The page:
Tabloid media cannot be solely to blame for this, although the ridiculous scaremongering stories given front page attention, frequently involving medical science, are certainly no help. Instead, I would argue that some of the blame for the public attitude to STEM (Science, Technology, Engineering and Mathematics) comes from that ubiquitous global communicator, mainstream Hollywood. So where did the world's movie capital get its ideas from?
It seems that the denigration of science and its technological applications has probably existed as long as modern science itself. Before there were films to spread the negativity, literature had a mixed opinion of the discipline. Could some of the most famous apparently anti-scientific publications from Europe have inspired Hollywood's pioneers, many of whom were European emigrés?
Jonathan Swift's third book of Gulliver's Travels concerns the scientific elite of a floating island called Laputa. First published in 1726 during the so-called Age of Enlightenment, the book is typical of Swift's no holds barred approach to satire, making much use of the learning of the day. Despite being far more concerned with social and political issues rather than an anti-scientific stance, the material is still echoed today in the popular media.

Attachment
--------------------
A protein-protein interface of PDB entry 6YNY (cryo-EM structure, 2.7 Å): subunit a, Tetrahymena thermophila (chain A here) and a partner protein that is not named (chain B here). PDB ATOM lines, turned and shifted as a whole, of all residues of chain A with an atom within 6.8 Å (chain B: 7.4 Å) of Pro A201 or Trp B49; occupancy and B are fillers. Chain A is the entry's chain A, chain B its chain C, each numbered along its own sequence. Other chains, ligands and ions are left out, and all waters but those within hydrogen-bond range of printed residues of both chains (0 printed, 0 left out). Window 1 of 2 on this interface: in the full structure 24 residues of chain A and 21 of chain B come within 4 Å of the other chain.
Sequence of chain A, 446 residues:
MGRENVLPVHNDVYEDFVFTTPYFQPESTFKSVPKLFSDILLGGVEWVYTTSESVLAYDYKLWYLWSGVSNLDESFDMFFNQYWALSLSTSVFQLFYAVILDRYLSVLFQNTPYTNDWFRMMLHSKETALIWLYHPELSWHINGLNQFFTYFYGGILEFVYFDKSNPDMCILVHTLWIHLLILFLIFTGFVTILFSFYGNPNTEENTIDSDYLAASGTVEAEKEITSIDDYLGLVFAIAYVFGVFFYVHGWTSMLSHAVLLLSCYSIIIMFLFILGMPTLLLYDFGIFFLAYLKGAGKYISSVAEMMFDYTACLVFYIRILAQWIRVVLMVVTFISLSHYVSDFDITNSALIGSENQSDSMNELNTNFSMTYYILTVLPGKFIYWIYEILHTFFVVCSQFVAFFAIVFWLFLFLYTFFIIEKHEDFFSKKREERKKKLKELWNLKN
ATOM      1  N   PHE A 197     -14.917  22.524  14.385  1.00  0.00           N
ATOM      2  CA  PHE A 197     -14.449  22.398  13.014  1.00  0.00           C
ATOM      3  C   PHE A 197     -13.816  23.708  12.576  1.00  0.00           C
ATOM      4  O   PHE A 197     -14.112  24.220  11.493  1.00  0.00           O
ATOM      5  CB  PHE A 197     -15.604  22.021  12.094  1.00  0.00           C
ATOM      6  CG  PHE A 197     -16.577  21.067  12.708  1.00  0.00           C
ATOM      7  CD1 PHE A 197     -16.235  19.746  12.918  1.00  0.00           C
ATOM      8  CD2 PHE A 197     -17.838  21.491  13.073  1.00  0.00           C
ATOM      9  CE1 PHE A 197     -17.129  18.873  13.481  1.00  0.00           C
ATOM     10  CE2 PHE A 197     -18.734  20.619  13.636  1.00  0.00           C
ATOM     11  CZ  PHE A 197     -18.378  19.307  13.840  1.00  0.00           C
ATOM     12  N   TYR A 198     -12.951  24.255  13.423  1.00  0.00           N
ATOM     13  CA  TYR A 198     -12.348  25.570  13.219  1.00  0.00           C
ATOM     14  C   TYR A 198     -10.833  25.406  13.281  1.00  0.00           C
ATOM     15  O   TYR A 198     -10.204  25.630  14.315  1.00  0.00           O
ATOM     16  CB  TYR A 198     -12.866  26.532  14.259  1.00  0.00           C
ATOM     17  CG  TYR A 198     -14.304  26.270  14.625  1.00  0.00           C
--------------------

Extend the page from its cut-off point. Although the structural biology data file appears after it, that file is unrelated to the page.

Granted, many would agree that some of the more expensive STEM research projects such as the Large Hadron Collider could wait until global issues concerning hunger, medicine, environmental degradation - and poverty in general - are solved, but then wealth is rarely evenly distributed. After all, the USA apparently spends twice as much on pet grooming as it does on nuclear fusion research. Incidentally, isn't this bizarre in itself: it's not just that we consider ourselves so much more rational than all other animals, but that the human brain is the most complex object in the known universe. That's a pretty scary thought!
As for Mary Shelley's classic novel whose title is evoked during criticism of GM foods, she may have been inspired by the general feeling of doom then in the air; almost literally in fact, due to the 1815 eruption of Mount Tambora, with volcanic dust creating 1816's 'Year without a Summer'. As an aside, the astonishingly lurid colours of J.M.W. Turner's sunsets of the period were another artistic response associated with the high-altitude volcanic aerosols.
In addition to the extremely cold, wet conditions of that year, Shelley is thought to have stopped near to the original Frankenstein Castle in Germany, where alchemy and other dubious dark arts were reputed to have been practiced. Combined with Luigi Galvani's experiments on frogs' legs - originally performed several decades earlier but much imitated still in Shelley's time, including on human cadavers - the novel is clearly a reflection of widespread anxieties of the time.